CARS.COM — Automakers issued more than three times as many safety recalls for nearly three times as many cars in 2015 as they did two decades earlier. Out of all types of product recalls, consumers polled in a recent study by researchers from the University of Michigan’s Transportation Research Institute were most aware of automotive ones — more than two-thirds, in fact, compared with just 39 percent for food recalls, 12 percent for household electronics and child-safety seats, and 11 percent for major appliances.
“Compounding the problem of the large number of vehicle-related recalls is the relatively low response rate to recall notices,” UMTRI researchers Michael Sivak and Brandon Schoettle stated in their report. “According to [the National Highway Traffic Safety Administration], about 20 percent of vehicles that are recalled go unrepaired.”
Here are the top reasons survey respondents gave for blowing off their recall notices, followed by the percentage doing so:
9. “I haven’t experienced the problem described in the recall,” 19 percent
8. “I’m not sure if recall repairs are optional or required,” 23 percent
7. “I don’t know what to do or who to contact,” 26 percent
6. “I’m not certain whether the recall applies to my specific vehicle,” 26 percent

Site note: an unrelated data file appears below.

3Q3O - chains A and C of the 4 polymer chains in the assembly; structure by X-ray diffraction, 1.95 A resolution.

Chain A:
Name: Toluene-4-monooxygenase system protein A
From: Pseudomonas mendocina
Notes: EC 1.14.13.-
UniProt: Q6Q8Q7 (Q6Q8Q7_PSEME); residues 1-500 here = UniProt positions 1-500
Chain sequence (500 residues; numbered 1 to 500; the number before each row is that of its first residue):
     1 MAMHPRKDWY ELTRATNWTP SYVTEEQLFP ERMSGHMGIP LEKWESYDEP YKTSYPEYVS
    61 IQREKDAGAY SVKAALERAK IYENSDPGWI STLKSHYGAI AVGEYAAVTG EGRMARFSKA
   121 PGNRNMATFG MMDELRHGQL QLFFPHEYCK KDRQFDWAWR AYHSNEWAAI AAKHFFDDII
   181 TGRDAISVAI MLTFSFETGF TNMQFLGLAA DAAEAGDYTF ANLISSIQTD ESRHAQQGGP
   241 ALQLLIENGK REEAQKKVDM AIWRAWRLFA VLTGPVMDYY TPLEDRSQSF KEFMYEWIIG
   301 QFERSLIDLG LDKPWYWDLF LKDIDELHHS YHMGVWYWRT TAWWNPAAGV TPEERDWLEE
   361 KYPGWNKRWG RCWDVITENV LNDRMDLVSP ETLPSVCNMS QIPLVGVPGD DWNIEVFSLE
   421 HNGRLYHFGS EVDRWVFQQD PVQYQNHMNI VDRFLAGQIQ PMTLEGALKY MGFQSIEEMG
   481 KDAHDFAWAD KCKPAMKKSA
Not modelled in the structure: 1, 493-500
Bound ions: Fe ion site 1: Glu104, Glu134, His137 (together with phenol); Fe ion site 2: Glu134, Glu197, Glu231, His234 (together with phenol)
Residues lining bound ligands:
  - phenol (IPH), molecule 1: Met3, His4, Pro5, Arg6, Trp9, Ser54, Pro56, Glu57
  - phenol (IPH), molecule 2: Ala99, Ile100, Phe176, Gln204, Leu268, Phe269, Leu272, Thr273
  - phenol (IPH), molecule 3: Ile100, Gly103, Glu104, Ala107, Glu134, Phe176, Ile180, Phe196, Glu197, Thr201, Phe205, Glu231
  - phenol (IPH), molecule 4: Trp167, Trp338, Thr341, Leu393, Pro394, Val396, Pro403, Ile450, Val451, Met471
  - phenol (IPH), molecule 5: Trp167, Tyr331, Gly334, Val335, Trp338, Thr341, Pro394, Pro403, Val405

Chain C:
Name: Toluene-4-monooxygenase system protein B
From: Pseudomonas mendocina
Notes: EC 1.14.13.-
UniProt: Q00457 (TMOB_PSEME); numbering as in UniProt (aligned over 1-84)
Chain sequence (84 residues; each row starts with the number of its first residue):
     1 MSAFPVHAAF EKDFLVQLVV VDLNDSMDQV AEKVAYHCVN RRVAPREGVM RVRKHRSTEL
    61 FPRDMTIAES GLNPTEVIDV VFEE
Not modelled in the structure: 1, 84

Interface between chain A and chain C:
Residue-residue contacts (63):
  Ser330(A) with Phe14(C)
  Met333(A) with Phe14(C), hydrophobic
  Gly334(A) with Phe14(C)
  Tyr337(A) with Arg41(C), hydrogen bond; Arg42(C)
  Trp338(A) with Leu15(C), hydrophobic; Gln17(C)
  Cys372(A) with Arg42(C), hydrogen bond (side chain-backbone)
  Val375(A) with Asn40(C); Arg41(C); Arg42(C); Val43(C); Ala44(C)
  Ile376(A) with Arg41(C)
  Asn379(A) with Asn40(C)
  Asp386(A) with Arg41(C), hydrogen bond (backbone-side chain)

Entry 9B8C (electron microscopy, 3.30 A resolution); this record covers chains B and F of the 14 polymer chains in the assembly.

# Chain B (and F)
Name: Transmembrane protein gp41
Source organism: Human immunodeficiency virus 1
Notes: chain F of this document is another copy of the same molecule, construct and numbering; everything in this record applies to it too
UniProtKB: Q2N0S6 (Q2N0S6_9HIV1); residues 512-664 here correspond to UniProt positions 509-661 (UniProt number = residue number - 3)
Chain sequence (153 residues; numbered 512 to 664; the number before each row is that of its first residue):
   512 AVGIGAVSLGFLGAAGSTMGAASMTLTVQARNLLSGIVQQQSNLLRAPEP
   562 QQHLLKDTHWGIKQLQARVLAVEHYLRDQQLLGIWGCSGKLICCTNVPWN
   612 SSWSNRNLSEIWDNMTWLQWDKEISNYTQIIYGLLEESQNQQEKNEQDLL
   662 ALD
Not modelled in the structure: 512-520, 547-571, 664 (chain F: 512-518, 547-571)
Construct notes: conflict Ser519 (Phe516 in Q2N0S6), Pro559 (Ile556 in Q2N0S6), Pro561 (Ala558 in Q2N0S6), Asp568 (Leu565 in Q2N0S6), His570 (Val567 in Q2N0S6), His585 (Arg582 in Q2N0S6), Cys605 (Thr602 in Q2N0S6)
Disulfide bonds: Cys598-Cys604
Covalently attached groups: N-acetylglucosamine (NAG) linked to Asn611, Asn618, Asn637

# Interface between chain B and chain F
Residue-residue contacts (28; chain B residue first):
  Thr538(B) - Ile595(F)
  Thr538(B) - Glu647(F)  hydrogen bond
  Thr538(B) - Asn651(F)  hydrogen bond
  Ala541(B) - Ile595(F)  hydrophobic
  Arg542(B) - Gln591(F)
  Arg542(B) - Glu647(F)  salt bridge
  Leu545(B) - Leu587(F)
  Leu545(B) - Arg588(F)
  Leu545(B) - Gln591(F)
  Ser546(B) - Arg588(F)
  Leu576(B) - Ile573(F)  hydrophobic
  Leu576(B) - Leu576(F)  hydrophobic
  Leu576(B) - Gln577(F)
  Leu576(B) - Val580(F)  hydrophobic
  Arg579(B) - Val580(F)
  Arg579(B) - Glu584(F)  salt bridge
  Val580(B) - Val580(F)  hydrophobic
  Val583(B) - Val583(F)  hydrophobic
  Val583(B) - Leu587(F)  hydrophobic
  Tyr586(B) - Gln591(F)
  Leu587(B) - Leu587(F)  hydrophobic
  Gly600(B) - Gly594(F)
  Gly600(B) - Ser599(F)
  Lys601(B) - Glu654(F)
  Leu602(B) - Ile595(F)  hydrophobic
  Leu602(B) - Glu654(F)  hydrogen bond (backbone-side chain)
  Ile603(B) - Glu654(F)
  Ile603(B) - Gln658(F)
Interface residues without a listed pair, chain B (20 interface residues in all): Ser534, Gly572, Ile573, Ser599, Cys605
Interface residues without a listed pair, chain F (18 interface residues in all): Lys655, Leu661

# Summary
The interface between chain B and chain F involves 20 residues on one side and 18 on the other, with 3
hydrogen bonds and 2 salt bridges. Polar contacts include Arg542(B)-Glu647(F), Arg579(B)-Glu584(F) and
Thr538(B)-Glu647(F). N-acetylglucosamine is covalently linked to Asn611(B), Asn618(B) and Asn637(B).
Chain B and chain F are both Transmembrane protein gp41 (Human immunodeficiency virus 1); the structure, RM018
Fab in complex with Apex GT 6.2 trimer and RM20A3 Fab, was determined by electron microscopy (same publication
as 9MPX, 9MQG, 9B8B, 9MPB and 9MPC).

5. “I don’t know when, or how soon, I need to get the repair,” 26 percent
4. “I don’t know how important it is to get this repair,” 30 percent
3. “I don’t want to wait that long to have it repaired,” 36 percent
2. “I don’t want to not have access to my car while it’s being fixed,” 37 percent
1. “They will try to sell me additional repairs during the visit,” 38 percent
Indeed, motorists’ mistrust of repair shops and their reputation, deserved or not, for pushing people into extra services is a statistically strong one. But after several massive, high-profile recalls in recent years for deadly defects — most notably the ongoing Takata exploding airbag crisis affecting millions of vehicles in the U.S. — there’s no scarcity of reminders that neglecting recalls could mean life or death.
UMTRI survey respondents showed they were far more likely to have new vehicles repaired than relatively older ones — 83 percent compared with just 50 percent. They were three times more likely to get defects fixed for “high-risk” recalls versus “low-risk” ones (say, fire risk from a leaky gas tank versus an incorrect doorjamb sticker). They were also nearly three times more likely to have repairs made if the wait time for service was a week versus six months, and twice as likely to have the problem taken care of if the distance to the nearest repair facility is 15 minutes versus a half-hour.
So what can regulators and automakers do to convince car owners to tend to their recalls?
About three-fifths of survey respondents said they would respond to consequences such as not being able to renew their vehicle registration or sell their vehicle until recalls were repaired.
Another idea: Automakers could bundle recall repairs with regularly scheduled service such as an oil change or tire rotation, or offer such services for free with a recall repair, with about half seeing this as sufficient incentive.
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